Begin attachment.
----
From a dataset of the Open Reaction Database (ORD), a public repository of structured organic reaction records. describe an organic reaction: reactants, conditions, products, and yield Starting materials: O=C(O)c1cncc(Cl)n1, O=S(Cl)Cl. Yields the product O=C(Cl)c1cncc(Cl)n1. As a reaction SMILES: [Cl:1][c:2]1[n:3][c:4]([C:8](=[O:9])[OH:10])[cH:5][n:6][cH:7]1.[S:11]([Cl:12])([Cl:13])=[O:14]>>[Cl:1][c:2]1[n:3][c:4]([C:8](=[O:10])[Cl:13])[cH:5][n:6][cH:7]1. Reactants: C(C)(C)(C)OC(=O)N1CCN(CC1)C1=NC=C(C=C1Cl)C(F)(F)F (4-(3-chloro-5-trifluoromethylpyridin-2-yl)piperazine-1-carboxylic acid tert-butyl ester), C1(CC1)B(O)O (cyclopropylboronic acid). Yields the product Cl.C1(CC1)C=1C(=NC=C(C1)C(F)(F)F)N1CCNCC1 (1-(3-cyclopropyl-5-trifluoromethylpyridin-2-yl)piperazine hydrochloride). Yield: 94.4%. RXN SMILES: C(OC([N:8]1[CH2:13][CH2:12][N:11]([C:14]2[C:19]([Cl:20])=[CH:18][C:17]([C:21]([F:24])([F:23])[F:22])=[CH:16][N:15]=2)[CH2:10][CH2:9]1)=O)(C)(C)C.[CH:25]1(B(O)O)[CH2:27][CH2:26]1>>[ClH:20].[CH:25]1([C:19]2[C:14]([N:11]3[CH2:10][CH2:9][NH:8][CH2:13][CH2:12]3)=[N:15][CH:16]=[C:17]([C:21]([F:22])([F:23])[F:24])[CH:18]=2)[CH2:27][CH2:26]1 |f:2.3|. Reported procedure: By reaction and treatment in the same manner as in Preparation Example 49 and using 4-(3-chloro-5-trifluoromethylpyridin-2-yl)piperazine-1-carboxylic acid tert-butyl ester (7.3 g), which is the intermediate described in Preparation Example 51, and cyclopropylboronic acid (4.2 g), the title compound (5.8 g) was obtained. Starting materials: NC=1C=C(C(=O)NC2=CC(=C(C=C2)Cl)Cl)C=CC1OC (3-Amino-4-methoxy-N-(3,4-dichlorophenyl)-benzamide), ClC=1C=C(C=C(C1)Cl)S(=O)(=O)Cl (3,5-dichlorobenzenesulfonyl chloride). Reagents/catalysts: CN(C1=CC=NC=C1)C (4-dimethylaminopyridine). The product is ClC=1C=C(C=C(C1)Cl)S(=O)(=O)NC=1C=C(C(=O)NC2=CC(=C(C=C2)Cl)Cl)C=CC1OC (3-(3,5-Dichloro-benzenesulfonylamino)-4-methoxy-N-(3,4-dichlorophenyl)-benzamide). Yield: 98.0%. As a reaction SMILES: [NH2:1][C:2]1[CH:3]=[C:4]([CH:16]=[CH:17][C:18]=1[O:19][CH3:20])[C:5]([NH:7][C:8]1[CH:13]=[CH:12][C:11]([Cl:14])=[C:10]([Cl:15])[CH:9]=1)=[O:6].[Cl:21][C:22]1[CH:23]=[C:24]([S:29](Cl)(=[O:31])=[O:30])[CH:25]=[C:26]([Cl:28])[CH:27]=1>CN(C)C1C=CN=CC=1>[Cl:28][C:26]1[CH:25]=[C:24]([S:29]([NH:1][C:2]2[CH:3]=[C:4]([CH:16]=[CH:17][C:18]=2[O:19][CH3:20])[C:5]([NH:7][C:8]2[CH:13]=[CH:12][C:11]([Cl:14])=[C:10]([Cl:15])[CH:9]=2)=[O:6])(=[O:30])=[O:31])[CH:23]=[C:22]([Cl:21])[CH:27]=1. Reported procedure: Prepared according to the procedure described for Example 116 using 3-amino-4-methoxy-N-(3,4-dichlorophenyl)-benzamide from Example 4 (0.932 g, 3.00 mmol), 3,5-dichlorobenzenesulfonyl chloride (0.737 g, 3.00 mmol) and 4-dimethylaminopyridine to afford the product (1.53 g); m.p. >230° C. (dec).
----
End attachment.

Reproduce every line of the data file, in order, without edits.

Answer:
From a dataset of the Open Reaction Database (ORD), a public repository of structured organic reaction records. describe an organic reaction: reactants, conditions, products, and yield Starting materials: O=C(O)c1cncc(Cl)n1, O=S(Cl)Cl. Yields the product O=C(Cl)c1cncc(Cl)n1. As a reaction SMILES: [Cl:1][c:2]1[n:3][c:4]([C:8](=[O:9])[OH:10])[cH:5][n:6][cH:7]1.[S:11]([Cl:12])([Cl:13])=[O:14]>>[Cl:1][c:2]1[n:3][c:4]([C:8](=[O:10])[Cl:13])[cH:5][n:6][cH:7]1. Reactants: C(C)(C)(C)OC(=O)N1CCN(CC1)C1=NC=C(C=C1Cl)C(F)(F)F (4-(3-chloro-5-trifluoromethylpyridin-2-yl)piperazine-1-carboxylic acid tert-butyl ester), C1(CC1)B(O)O (cyclopropylboronic acid). Yields the product Cl.C1(CC1)C=1C(=NC=C(C1)C(F)(F)F)N1CCNCC1 (1-(3-cyclopropyl-5-trifluoromethylpyridin-2-yl)piperazine hydrochloride). Yield: 94.4%. RXN SMILES: C(OC([N:8]1[CH2:13][CH2:12][N:11]([C:14]2[C:19]([Cl:20])=[CH:18][C:17]([C:21]([F:24])([F:23])[F:22])=[CH:16][N:15]=2)[CH2:10][CH2:9]1)=O)(C)(C)C.[CH:25]1(B(O)O)[CH2:27][CH2:26]1>>[ClH:20].[CH:25]1([C:19]2[C:14]([N:11]3[CH2:10][CH2:9][NH:8][CH2:13][CH2:12]3)=[N:15][CH:16]=[C:17]([C:21]([F:22])([F:23])[F:24])[CH:18]=2)[CH2:27][CH2:26]1 |f:2.3|. Reported procedure: By reaction and treatment in the same manner as in Preparation Example 49 and using 4-(3-chloro-5-trifluoromethylpyridin-2-yl)piperazine-1-carboxylic acid tert-butyl ester (7.3 g), which is the intermediate described in Preparation Example 51, and cyclopropylboronic acid (4.2 g), the title compound (5.8 g) was obtained. Starting materials: NC=1C=C(C(=O)NC2=CC(=C(C=C2)Cl)Cl)C=CC1OC (3-Amino-4-methoxy-N-(3,4-dichlorophenyl)-benzamide), ClC=1C=C(C=C(C1)Cl)S(=O)(=O)Cl (3,5-dichlorobenzenesulfonyl chloride). Reagents/catalysts: CN(C1=CC=NC=C1)C (4-dimethylaminopyridine). The product is ClC=1C=C(C=C(C1)Cl)S(=O)(=O)NC=1C=C(C(=O)NC2=CC(=C(C=C2)Cl)Cl)C=CC1OC (3-(3,5-Dichloro-benzenesulfonylamino)-4-methoxy-N-(3,4-dichlorophenyl)-benzamide). Yield: 98.0%. As a reaction SMILES: [NH2:1][C:2]1[CH:3]=[C:4]([CH:16]=[CH:17][C:18]=1[O:19][CH3:20])[C:5]([NH:7][C:8]1[CH:13]=[CH:12][C:11]([Cl:14])=[C:10]([Cl:15])[CH:9]=1)=[O:6].[Cl:21][C:22]1[CH:23]=[C:24]([S:29](Cl)(=[O:31])=[O:30])[CH:25]=[C:26]([Cl:28])[CH:27]=1>CN(C)C1C=CN=CC=1>[Cl:28][C:26]1[CH:25]=[C:24]([S:29]([NH:1][C:2]2[CH:3]=[C:4]([CH:16]=[CH:17][C:18]=2[O:19][CH3:20])[C:5]([NH:7][C:8]2[CH:13]=[CH:12][C:11]([Cl:14])=[C:10]([Cl:15])[CH:9]=2)=[O:6])(=[O:30])=[O:31])[CH:23]=[C:22]([Cl:21])[CH:27]=1. Reported procedure: Prepared according to the procedure described for Example 116 using 3-amino-4-methoxy-N-(3,4-dichlorophenyl)-benzamide from Example 4 (0.932 g, 3.00 mmol), 3,5-dichlorobenzenesulfonyl chloride (0.737 g, 3.00 mmol) and 4-dimethylaminopyridine to afford the product (1.53 g); m.p. >230° C. (dec).